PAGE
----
Baseball: A field of dreams far from the game: Forced to resign as baseball commissioner, Fay Vincent knows a bit about politics and power games in sport. Richard Weekes met him

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The Independent Online
ENGLAND has been Fay Vincent's refuge for the last five months, a place to lick his wounds after his forced resignation from the job of baseball commissioner by the owners last September, a place to take stock, to write and to smell the roses. 'I'm a real Anglophile, though I'm Irish by lineage,' he says. 'I always had this fantasy of a long visit, renting a little place and living here.'

He and his wife's little place has been the former residence of Herbert Asquith, Liberal prime minister from 1908 to 1916, an old stone house in the sleepy Berkshire village of Sutton Courtenay, where Vincent can feel the ghosts of Churchill and other visitors in the rooms. The village is now overshadowed by the vast cooling towers of Didcot, but they cannot spoil the view from the library, of trees and flowers in bloom.

The 54-year-old Vincent has done some writing, not yet the book on baseball everyone wants him to, but a series of essay portraits of people he has known. 'John McCloy, a US diplomat and friend of Churchill, who told me how wet it was at the Marne in 1918, Joseph E Levine, the movie producer, George Bush, for whom I worked as a kid in the oilfields, Bart Giamatti (the former commissioner whose death in 1989 threw Vincent, his deputy, into the fray). They're all very positive - I haven't written about George Steinbrenner, or Pete Rose.'

He has also had a chance to look at our English games, at cricket and football, and discovered that, if sports are not the same the world over, their problems certainly are. 'Sport is a business, but it is more than that,' he says. 'There has to be some recognition that a baseball franchise has duties beyond just making money. I can see it here, with football. Is there a duty to the fans that's different from the duty to the customers of a bank or insurance company? I think there is.'

What most worries Vincent is the increasing recourse to law. The ludicrous award of dollars 27.5m ( pounds 19m) to Butch Reynolds by an Ohio court is the worst case, but it is by no means only an American disease. 'Look here, at Venables and Sugar, fighting in the High Court over Tottenham. There has to be a way of dealing with that within the structure of football.'

Vincent came up against the law last year, when his ruling that four National League clubs should change division, drew a swift injunction from the Chicago Cubs, whose parent Tribune Company was worried that this exercise of a commissioner's powers might lead to an attack on its superstation, WGN-TV, which broadcasts Cubs games across the country. 'And they were right,' Vincent reveals.

'Teams with superstations make it very hard for baseball to develop a coherent national television package. A lot of other sports around the world are going to have these problems.' Silvio Berlusconi's dream of a breakaway European Superleague showing on his Canale Cinque springs to mind.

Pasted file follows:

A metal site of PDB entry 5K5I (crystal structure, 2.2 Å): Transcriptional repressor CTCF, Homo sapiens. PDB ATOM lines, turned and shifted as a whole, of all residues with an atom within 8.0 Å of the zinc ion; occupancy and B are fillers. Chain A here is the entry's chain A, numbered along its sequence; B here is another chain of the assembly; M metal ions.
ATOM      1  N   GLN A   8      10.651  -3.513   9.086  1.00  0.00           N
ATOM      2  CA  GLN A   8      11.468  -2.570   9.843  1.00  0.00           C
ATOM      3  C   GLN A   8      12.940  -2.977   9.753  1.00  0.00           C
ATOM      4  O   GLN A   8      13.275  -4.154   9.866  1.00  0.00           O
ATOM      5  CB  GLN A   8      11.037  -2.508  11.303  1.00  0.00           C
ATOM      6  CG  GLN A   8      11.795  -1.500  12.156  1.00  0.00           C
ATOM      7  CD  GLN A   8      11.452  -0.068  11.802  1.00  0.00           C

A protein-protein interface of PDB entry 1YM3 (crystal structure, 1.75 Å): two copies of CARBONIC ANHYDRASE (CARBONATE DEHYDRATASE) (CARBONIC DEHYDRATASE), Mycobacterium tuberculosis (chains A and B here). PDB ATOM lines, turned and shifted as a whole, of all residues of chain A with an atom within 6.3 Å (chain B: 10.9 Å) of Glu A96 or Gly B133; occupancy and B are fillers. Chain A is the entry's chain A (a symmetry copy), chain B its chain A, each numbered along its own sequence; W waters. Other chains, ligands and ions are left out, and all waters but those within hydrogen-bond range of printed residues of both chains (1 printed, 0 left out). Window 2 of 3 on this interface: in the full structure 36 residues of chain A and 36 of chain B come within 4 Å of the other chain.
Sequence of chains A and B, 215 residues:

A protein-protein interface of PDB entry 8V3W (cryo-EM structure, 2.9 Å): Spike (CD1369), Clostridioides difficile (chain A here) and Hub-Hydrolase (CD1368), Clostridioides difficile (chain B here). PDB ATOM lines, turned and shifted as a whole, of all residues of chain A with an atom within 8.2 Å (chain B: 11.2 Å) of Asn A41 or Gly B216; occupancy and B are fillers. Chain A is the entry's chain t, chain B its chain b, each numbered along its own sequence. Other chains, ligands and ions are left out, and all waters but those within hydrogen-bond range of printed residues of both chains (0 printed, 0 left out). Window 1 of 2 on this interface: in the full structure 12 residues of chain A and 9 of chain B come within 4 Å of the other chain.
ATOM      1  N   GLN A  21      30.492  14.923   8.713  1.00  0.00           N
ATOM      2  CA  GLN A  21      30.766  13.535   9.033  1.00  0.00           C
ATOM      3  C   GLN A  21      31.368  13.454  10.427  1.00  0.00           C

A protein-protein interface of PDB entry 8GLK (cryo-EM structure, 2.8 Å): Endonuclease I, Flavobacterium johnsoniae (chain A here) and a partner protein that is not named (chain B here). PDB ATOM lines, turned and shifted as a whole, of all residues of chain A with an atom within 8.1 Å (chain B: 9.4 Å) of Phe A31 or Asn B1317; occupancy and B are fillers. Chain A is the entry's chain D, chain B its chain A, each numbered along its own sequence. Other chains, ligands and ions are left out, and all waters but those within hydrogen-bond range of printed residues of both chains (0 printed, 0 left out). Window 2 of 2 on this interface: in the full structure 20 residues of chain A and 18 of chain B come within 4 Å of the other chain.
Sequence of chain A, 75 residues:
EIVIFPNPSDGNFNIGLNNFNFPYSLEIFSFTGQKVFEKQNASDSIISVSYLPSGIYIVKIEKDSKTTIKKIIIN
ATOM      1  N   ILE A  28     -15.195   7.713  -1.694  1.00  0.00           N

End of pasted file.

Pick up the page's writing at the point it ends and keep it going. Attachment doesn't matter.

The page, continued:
It is hard to square this figure in an armchair puffing contentedly on a cigar with what certain owners said of him last year. 'Egotistical, power-hungry and untrustworthy,' Jackie Autry, of the California Angels, said. Perhaps he agrees with what one of his sacked predecessors, Happy Chandler, said of the owners: 'The hardest-headed set of ignoramuses you'd ever want to meet. . .greedy, short-sighted and stupid.'

Vincent swims past the bait: 'I like the line of Stanley Baldwin, 'When you're no longer captain of the ship, you don't spit on the deck or give instructions to the helmsman.' It's a pretty good motto.'

Nevertheless he draws satisfaction from seeing that the strategy of the hardline owners like Jerry Reinsdorf of the Chicago White Sox - getting rid of the commissioner to give the owners a free hand to 'go to war' on the union - has failed. 'The owners say they are losing money, but four new owners paid around dollars 100m each to buy franchises last year, and then spent a fortune on players. So the players' union will say, 'Look, if any of you are sick, just find four more guys like those.' It's hard to disagree with that.'

Positions of power seem to have sought Vincent, rather than the reverse. Fifteen years ago he was summoned from his job as a Washington lawyer to run Columbia Pictures, riven at the time by a fraud scandal. Four years later the cleaned-up firm was sold to Coca- Cola for dollars 692m, and after six years with the new owners, Vincent was invited to join the Yale University president Giamatti in the commissioner's office.

The following September Giamatti died of a heart attack, so it was the domed forehead of Vincent that became the focal point of candle-lit press conferences after the San Francisco earthquake World Series, and whose order of a 10-day interregnum for 'our modest little game' won wide respect.

Today his English interregnum ends. But as he returns to America, his love for the game appears to have survived the events of last year. 'One of the joys of being in England is its history,' he says. 'They say the green here has been the centre of the village for 1,000 years. Baseball, too, will be around for a long time, but this may not be one of its better moments.'

(Photograph omitted)

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